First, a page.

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Gun Violence Dips in Manhattan Despite Citywide Rise

By Sonja Sharp | March 22, 2012 1:40pm
Some parents say they're afraid to bring their kids to St. Nicholas Playground in Harlem after a brazen daylight shooting left three injured.
Some parents say they're afraid to bring their kids to St. Nicholas Playground in Harlem after a brazen daylight shooting left three injured.
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DNAinfo/Sonja Sharp

MANHATTAN — Looks like Manhattan dodged the bullet. 

The number of shootings borough-wide dropped slightly in 2012, despite a nearly 15 percent increase in gun violence citywide, DNAinfo has learned. 

As of March 18, there had been just one reported shooting south of Central Park.

Northern Manhattan saw 26 such incidents, also a slight decrease over the same period in 2011. But the news is cold comfort to neighbors around St. Nicholas Park, where a brazen daytime shooting outside a popular playground left three young men injured Monday afternoon.

"I’ve lived here all my life, and I’ve never seen something like this happen," said John Jones, 52, who was outside the park when the shots rang out Monday afternoon. "That guy that shot, he was making a statement."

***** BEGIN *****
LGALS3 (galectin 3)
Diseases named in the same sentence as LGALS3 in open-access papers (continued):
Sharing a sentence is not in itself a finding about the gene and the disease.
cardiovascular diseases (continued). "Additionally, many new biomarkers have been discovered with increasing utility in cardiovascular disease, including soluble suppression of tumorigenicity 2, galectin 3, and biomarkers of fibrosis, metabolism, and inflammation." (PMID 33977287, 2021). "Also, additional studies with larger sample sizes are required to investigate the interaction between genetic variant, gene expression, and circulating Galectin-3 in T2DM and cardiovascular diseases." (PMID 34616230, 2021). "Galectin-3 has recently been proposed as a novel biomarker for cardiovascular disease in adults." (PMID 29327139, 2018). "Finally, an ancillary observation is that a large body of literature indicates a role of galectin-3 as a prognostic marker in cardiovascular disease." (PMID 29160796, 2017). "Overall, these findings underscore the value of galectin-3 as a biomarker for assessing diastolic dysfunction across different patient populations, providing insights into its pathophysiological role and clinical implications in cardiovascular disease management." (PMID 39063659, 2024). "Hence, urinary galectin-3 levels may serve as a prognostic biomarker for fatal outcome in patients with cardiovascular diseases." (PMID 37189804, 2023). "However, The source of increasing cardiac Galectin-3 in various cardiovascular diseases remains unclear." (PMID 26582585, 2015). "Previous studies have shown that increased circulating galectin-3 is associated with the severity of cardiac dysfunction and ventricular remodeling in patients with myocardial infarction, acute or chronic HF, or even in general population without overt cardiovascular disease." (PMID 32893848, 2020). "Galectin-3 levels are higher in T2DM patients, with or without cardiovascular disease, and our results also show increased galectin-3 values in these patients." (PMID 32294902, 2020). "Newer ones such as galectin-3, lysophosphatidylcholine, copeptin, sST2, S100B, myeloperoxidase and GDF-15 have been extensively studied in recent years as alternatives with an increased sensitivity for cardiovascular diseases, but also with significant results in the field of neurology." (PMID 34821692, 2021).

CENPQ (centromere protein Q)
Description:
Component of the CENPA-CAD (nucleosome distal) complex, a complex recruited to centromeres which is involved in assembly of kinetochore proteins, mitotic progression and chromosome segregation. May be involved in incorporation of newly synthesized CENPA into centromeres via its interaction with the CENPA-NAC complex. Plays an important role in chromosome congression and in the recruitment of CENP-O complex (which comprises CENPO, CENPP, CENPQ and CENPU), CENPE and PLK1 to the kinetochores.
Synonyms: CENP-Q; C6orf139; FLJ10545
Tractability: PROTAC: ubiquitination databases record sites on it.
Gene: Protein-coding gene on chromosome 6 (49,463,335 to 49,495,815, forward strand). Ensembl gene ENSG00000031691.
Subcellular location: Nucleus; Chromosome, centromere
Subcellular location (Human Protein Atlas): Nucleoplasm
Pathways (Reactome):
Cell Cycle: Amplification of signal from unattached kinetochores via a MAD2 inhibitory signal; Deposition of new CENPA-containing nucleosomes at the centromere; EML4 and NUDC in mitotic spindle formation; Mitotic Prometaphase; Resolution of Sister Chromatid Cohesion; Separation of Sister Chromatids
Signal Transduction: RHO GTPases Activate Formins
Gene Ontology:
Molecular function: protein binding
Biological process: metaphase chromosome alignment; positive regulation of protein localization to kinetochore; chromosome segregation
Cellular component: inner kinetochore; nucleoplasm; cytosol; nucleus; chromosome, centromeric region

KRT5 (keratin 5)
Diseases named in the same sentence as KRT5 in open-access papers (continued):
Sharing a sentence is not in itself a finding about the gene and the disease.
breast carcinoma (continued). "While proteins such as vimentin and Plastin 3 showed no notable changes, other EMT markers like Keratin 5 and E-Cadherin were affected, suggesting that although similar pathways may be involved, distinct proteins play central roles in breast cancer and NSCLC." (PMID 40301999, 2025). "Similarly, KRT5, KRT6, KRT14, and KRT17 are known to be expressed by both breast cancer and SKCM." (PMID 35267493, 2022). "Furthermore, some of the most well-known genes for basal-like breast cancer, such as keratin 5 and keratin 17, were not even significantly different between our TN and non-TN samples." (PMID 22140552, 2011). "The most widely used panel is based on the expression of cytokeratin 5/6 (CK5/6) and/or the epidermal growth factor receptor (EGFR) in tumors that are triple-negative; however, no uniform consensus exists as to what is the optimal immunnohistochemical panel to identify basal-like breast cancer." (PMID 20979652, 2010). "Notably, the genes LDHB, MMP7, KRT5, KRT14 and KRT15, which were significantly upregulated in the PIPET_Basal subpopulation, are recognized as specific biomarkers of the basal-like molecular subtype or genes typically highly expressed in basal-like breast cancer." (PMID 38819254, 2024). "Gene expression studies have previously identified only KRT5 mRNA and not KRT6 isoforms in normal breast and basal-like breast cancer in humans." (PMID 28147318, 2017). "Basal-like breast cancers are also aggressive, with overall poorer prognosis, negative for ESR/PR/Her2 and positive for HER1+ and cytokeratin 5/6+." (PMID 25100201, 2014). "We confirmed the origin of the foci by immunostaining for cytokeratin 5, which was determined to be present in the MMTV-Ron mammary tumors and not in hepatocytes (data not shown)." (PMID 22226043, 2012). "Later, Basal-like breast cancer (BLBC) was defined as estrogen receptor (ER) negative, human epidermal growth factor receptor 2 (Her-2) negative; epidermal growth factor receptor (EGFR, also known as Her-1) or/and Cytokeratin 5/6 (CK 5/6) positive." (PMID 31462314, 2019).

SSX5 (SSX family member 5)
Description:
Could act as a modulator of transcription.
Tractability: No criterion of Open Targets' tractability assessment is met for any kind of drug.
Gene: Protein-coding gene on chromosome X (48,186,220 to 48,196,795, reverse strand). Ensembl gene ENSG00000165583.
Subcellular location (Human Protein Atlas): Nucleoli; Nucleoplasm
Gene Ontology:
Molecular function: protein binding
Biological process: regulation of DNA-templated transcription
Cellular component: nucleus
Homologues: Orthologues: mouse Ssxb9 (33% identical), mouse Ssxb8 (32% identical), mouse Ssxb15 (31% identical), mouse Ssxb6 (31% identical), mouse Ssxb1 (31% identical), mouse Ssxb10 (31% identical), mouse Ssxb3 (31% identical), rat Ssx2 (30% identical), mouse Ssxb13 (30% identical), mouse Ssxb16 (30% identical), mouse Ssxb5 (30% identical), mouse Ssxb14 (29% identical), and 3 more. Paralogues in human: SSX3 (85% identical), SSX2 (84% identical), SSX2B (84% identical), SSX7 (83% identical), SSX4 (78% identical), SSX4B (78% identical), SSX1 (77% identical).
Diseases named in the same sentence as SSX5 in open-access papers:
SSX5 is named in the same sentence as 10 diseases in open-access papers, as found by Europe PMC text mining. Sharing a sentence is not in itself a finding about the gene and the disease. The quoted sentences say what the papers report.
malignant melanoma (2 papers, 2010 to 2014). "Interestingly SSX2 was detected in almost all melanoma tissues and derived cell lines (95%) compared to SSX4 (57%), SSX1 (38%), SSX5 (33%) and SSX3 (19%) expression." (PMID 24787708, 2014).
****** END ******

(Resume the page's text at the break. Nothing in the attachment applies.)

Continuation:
While shootings may be scarcer in Manhattan than elsewhere in New York City, gun violence remains a persistent scourge in Harlem. Monday's attack echoed a shooting just outside a Morningside Park playground and another at a Harlem basketball court in June. 

As of Sunday, there had been two shootings in the 26th Precinct, which covers Morningside Heights and part of West Harlem, compared with just one in 2011. Monday's incident brings that total to three. 

"It scares me," said neighbor Marina, 26, an Italian immigrant who has spent three years in the neighborhood and brought her 7-month-old daughter Agatha to the playground for the first time Tuesday afternoon. "Especially coming from Italy, there’s not as many shootings as there are here."

Police have learned little from the victims in Monday's shooting, all young men between 23 and 30 with a history of prior arrests. All three were taken to Harlem Hospital, where two remained in stable condition Tuesday, police said. The third was treated and released.

Still, many residents said they weren’t deterred by the recent violence. Harlem ranked among Manhattan's safest neighborhoods according to DNAinfo's Crime & Safety Report released last year. 

"I’ve never felt threatened in this neighborhood," said Gina, 33, while her preschool class scampered around the low-slung jungle gym. "Harlem is new to me, but it seems safe — there’s a lot of families here.”

In lower Manhattan, only the 7th Precinct on the Lower East Side saw gunplay this year.

Uptown, the 32nd Precinct had the most shooting incidents in Manhattan: five, unchanged from last year.  The biggest increase was in the southern half of Washington Heights.  There, the 33rd Precinct recorded three shootings this year compared to none last year.

Citywide, the number of shooting incidents this year jumped to 234, up from 204 during the same period last year.